Glaucoma Specialist

David Paikal, MD

Ophthalmologist located in Encino, CA

According to researchers, as many as 3 million Americans are living with glaucoma, a serious eye health issue that can lead to blindness. For those living in Encino, California, or the greater Los Angeles area, the services of ophthalmologist David Paikal, MD, are a valuable resource in diagnosing and managing glaucoma. Set up your visit with Dr. Paikal today by calling the office to speak with a team member.

Glaucoma Q & A

What is glaucoma?

Glaucoma is an eye health condition characterized by excessive pressure within your inner eye. There are two primary types of glaucoma: 

Primary open-angle glaucoma

This type of glaucoma occurs gradually as your eyes fail to drain fluids properly. That causes pressure to build within your eye. This type of glaucoma represents around 90% of cases and doesn't always present clear symptoms, especially in the early stages.  

Angle-closure glaucoma

This type of glaucoma is considered an eye health emergency. It takes place when your iris is situated very near the drainage angle within your eye. That can lead to the iris completely blocking the drainage angle, preventing fluid from exiting your inner eye, and causing pressure to rise swiftly. Angle-closure glaucoma can develop slowly over time or occur very suddenly.   

If you notice the following symptoms, seek medical attention right away as you may have acute angle-closure glaucoma, which can lead to permanent vision loss:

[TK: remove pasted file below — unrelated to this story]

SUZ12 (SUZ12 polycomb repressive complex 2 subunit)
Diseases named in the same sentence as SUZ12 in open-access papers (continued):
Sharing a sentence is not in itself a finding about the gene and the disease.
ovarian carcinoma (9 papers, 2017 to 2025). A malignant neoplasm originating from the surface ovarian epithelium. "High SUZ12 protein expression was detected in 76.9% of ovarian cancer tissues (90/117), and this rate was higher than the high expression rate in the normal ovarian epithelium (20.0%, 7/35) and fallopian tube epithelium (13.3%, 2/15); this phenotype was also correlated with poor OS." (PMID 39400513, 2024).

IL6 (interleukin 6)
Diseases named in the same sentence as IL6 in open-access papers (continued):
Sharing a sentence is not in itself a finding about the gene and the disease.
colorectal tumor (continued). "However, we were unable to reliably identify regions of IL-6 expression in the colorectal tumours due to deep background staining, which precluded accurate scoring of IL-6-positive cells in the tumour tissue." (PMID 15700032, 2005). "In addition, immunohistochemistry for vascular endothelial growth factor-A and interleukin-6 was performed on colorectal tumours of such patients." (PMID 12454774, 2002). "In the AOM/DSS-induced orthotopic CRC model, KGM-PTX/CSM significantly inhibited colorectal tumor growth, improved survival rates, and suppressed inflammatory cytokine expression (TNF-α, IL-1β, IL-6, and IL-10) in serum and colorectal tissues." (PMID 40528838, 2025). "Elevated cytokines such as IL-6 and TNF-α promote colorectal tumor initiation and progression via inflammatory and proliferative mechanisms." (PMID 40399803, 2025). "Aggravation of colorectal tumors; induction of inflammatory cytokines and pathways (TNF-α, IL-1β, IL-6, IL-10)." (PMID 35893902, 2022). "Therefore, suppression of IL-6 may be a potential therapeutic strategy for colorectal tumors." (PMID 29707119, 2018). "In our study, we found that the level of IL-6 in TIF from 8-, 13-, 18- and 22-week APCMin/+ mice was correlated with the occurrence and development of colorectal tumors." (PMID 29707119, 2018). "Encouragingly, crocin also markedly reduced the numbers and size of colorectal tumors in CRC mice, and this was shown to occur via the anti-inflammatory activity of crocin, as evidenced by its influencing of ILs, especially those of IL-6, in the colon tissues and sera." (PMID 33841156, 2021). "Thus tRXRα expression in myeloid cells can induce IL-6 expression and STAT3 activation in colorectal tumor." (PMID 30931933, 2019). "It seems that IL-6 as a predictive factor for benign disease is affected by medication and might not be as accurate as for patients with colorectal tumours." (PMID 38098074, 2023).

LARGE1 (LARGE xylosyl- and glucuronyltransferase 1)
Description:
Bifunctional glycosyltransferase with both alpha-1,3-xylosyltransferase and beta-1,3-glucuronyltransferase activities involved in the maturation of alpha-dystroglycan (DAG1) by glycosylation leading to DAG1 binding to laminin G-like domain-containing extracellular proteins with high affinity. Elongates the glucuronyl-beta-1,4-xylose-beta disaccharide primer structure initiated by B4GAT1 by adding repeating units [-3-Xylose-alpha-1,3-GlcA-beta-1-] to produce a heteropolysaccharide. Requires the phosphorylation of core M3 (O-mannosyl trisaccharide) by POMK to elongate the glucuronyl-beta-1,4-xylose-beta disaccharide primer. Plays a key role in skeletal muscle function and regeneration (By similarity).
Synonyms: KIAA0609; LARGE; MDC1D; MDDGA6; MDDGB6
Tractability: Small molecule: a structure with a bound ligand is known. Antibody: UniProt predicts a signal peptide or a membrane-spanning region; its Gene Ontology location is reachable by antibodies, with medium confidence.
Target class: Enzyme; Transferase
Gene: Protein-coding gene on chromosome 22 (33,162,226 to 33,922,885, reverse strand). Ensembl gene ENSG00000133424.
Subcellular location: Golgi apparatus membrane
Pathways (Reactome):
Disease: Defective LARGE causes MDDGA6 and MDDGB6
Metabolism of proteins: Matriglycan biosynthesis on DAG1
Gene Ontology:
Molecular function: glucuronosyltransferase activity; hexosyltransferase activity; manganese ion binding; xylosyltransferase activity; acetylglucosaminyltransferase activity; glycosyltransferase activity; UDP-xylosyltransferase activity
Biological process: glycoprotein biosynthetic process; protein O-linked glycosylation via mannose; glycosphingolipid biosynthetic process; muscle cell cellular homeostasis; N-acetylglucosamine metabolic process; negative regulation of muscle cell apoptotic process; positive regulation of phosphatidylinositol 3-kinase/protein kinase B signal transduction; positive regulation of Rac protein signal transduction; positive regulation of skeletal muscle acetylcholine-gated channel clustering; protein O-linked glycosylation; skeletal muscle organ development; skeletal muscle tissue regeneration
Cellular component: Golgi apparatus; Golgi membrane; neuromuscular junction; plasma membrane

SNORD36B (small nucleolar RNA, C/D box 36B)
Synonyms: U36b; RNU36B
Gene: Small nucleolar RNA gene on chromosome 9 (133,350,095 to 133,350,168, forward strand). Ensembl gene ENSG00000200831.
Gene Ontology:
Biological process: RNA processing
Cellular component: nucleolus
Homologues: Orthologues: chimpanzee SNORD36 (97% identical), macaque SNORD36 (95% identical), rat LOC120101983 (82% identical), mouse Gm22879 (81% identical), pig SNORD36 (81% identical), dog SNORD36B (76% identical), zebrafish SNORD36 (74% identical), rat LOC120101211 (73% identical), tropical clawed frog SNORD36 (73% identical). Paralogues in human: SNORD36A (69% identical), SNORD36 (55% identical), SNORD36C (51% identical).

• Headache
  • Severe eye pain
  • Nausea/vomiting
  • Blurry vision
  • Rainbow-colored halos or rings around lights

Prompt medical treatment can relieve excessive inner eye pressure, so be sure to listen to the messages your body sends and reach out for help as needed. 

Am I at risk for developing glaucoma?

Anyone can develop glaucoma, but certain factors elevate your risk level. These include:

  • Family history of glaucoma
  • Corneas with a thin center
  • High eye pressure 
  • Age of 40 or older
  • African, Asian, or Hispanic heritage
  • Long-term use of steroid medications
  • Medical conditions like diabetes, hypertension, or migraines
  • Farsightedness or nearsightedness

Knowing your risk level helps you make informed decisions about how frequently to schedule professional eye exams.

How does glaucoma treatment work?

Eye drop medications work by reducing the amount of fluid your eye produces or increasing the volume of fluid that drains from your eyes. You must carefully follow your dosing instructions to achieve improvements. 

Laser surgery is an exciting treatment option that can improve drainage without the need for long-term use of eye drops. A procedure called trabeculoplasty improves your drainage angle to allow more fluid to drain from your inner eye. Another approach called iridotomy works by creating a tiny hole in your iris to improve fluid drainage. 

Another option involves implanting a tiny drainage tube into your eye to create a reservoir area beneath the membrane covering the white portion of your eye. This tube directs fluid to the reservoir, where it is absorbed by surrounding blood vessels.  

There is no cure for glaucoma, and treatments focus on controlling the disease and preventing further eye damage. Routine eye exams are essential, so call the office to schedule your next appointment today.